What do an applesauce cup, an empty coffee can, and a cardboard box have in common? They’re “trash” that can easily become toys that will engage your toddler’s imagination and develop motor skills – for free!
Toddlers are excited to learn about the world around them. They devote lots of time and effort to sorting objects into categories, figuring out how things open and close, and pretending to have different grown-up jobs. Before you spend hundreds of dollars on educational toys, take a look at what you already have at home. Imaginative play does not have to be expensive.
Here are the top five items to rescue from recycling and put in the playroom:
Clear plastic (styrene) clamshell boxes. Many berries and small tomatoes are packaged in clear boxes or tubs with pierced sides, usually with a snap-down hinged lid. These make wonderful strainers or sifters for sensory tables stocked with water or sand. To prep: Carefully cut along the fold line that divides the lid from the base, or remove all film from the top, sealing edge of the food package. Check for sharp edges. Enjoy!
Junk mail postcards. Save the nice, thick, glossy ones. Older toddlers can practice cutting using safety scissors on the cards – they’re just the right size for little hands, and the extra weight of the card means less frustration at the paper crumpling. Younger children will enjoy using the cards to pretend to be the Post Office carrier. They will enjoy distributing and collecting the “mail” from their playmates, or their stuffed animals. You can even make a pretend mailbox (see below), and store the mail inside of it.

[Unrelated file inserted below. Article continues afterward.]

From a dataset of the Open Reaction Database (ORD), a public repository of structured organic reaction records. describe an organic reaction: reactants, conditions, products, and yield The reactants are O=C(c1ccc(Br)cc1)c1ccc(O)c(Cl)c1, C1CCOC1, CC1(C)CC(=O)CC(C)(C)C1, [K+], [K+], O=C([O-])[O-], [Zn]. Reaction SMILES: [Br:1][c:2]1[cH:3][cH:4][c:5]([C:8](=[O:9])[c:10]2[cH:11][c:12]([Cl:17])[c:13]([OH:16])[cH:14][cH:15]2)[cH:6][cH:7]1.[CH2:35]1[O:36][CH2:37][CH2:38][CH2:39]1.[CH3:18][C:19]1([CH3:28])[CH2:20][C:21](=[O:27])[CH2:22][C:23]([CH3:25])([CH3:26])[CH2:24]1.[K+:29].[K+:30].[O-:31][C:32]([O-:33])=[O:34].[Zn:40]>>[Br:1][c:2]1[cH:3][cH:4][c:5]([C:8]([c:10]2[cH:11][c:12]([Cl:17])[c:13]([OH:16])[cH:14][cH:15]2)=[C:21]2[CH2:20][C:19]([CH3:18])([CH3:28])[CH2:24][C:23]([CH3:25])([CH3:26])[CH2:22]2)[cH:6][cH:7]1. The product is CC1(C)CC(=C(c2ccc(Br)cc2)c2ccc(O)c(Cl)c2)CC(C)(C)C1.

Boxes. Before you deconstruct and flatten your home delivery boxes for the recycling bin, take a look at sizes and shapes, and think how these packaging items could be reused.
Make a mail box! Cut a slot in one side of a square box (the kind that bike helmets are shipped in, or Hello Fresh). A shoe box also works (cut slot in the lid). Children love poking the mail through the slot, then opening the box to retrieve the mail.
Mailing tubes make wonderful tunnels for little toy cars.
Make a castle or fort from those big delivery boxes. Cut along one side to “open up” the box. Cut off the top and bottom “wings” so that you have a long sturdy piece of cardboard, corners already made. Now you have a pre-folded screen to partition off a little space for imaginative play, that is about waist height for your children.
You can attach one or more similar boxes to create a bigger play space. Maybe cut small windows into one panel! Bonus: let children color their castle themselves, with non-toxic crayons. Who says you can’t draw on the walls?
Single serve applesauce and yogurt containers (Tip: select containers that have a base smaller than the top.) Children ages 2 and up enjoy stacking cups into towers, sorting the cups by color, or using the cups as nests for small plush animals. Older children will enjoy making more elaborate pyramids or castles, stacking multiple layers of cups. Bonus: The cups also work well at the sensory table. Teachers can use the cups for mixing powdered tempera paints, dishing out snacks, or sorting all kinds of small toys (crayons, stickers) for distribution.
Coffee cans with snap-on plastic lids make wonderful storage containers for sets of small similar toys, like little cars, dolls, or finger puppets. Toddlerss love to open and close the containers, and discover the treasures inside. A package of multi-colored pompoms (one dollar at a craft store) stored inside a can is a special treat for small children who enjoy fluffy textures. They will drop the pompoms and pick them up, over and over.
Next time you sort your trash, try to look at it with a little one’s eyes. You’ll find a lot of treasure.
Our mission is to help experienced educators launch and operate Home Daycares. In doing so, we aim to increase access to affordable, high-quality child care for parents everywhere. Children get amazing early childhood education programs, parents get a trusted partner, and providers can earn a livable wage doing what they love. It’s a win-win-win.